The outbreak of the coronavirus (COVID-19) is a human tragedy for all those affected, and recent heightened concerns are spilling over into global economic and capital market concerns – causing sharp drops in market values and an increase in volatility.
Capital market investors are facing the difficult task of incorporating a worrisome event, that is evolving by the hour, into market prices. Whenever that happens, especially where fear and uncertainty are involved, market responses are a swirl of both emotions and a reassessment of fundamentals.
It is impossible to know in advance the magnitude of the virus’ impact, but we do see it as a sizeable exogenous shock to both demand and supply. The extent of the economic damage not only depends on the degree to which the virus spreads but also the extent of government reactions through quarantines and restrictions on mobility and activity. There are also the potential impacts on consumer and corporate behaviour.
Capital markets will tolerate some economic disruption if it is viewed as temporary and largely transitory. The belief is that, outside of tourism, other consumption would be expected to see a post-crisis bounce to offset the lost output. Until recently, equities had been eager to adopt this view, looking past what is expected to be a valley for Q1 growth. As the virus has spread, that belief is being challenged and recent days have seen equities moving lower to price in some damage to the growth outlook. In the background, capital markets are being influenced by reassurances (and measures currently being adopted) from government fiscal and monetary authorities that they stand ready to respond with stimulus measures should that be deemed necessary.
What to expect? More volatility.
We expect that markets won’t stabilize until fear and the number of new cases has peaked. This does not mean that equities will remain in a free-fall throughout the crisis, simply that volatility will remain elevated. Once signs of improvement emerge a “relief rally” can ensue (here it’s important to note that improvement does not require any sort of “all-clear” declaration, just news of “less-bad” data). We would then expect the most beaten-down assets (in today’s markets, we see those as emerging market equities, airlines, oil, copper to name a few) to see such a rally.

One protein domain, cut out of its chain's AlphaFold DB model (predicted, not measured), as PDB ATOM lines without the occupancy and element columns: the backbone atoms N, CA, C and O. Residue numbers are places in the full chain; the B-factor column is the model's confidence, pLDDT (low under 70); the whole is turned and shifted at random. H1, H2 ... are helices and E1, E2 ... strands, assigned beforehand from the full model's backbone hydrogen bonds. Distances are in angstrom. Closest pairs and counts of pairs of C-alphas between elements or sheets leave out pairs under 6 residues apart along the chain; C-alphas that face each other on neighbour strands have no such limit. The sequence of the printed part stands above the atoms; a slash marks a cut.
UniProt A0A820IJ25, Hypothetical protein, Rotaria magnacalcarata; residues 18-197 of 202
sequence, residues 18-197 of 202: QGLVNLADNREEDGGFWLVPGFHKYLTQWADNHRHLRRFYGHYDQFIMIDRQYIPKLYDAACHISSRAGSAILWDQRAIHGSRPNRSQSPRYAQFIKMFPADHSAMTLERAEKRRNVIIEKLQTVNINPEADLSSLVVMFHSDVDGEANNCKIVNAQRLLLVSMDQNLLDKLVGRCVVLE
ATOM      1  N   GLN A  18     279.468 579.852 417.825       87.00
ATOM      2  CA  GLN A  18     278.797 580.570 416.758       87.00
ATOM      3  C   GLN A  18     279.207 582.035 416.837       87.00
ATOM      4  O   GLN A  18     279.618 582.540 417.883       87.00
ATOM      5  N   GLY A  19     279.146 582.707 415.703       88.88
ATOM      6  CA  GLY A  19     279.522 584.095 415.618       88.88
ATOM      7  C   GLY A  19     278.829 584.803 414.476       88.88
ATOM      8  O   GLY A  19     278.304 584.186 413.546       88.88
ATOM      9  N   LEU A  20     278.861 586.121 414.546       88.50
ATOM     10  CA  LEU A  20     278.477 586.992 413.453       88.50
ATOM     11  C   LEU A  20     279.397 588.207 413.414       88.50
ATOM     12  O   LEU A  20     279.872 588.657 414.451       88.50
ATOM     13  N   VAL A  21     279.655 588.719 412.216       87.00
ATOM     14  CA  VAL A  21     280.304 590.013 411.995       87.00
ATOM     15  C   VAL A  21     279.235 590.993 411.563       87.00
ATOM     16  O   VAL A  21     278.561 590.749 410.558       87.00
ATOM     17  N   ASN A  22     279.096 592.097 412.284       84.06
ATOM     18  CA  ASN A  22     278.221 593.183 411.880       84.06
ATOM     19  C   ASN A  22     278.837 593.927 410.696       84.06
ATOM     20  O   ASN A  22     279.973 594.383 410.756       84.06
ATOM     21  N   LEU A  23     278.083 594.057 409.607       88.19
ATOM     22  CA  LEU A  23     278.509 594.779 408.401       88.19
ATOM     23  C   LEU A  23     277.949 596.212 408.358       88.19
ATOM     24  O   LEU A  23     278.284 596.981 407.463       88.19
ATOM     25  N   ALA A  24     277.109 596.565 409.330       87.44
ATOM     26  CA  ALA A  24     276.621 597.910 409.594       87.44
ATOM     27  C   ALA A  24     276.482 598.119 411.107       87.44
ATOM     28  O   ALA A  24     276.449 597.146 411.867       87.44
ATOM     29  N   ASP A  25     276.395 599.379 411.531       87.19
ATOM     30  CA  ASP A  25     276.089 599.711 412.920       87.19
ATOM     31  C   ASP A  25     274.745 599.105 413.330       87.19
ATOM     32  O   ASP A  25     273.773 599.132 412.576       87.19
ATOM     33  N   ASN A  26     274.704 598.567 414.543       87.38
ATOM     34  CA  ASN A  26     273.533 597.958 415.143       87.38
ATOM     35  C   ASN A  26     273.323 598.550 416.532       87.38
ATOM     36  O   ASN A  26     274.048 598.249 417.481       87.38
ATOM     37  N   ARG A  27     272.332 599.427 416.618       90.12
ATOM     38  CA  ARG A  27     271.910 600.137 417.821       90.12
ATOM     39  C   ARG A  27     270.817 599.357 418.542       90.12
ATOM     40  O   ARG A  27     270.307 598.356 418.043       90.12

GLC’s take on the market sell-off.
We see this equity market check-back as reasonable, and – from a market conditions perspective - healthy, especially given the stretched level of valuations and overbought conditions that exist(ed) in many equity markets. Going into this recent period of weakness, the risk of disappointment for equities was already very high. The S&P 500 had risen 17% from early October to Feb. 19 (an annualized move of 51%!). Corrections of 10% or more (peak to trough) are not an extraordinary or unusual move for stocks, especially given how hard stocks have run.
Bond markets, as expected, are benefiting from the risk-off trade and helping to stabilize the equity market volatility within portfolios. Right now, GLC’s fixed income portfolios and balanced fund positions in fixed income are delivering an important positive performance offset to equity market weakness.
What GLC’s portfolio managers are doing?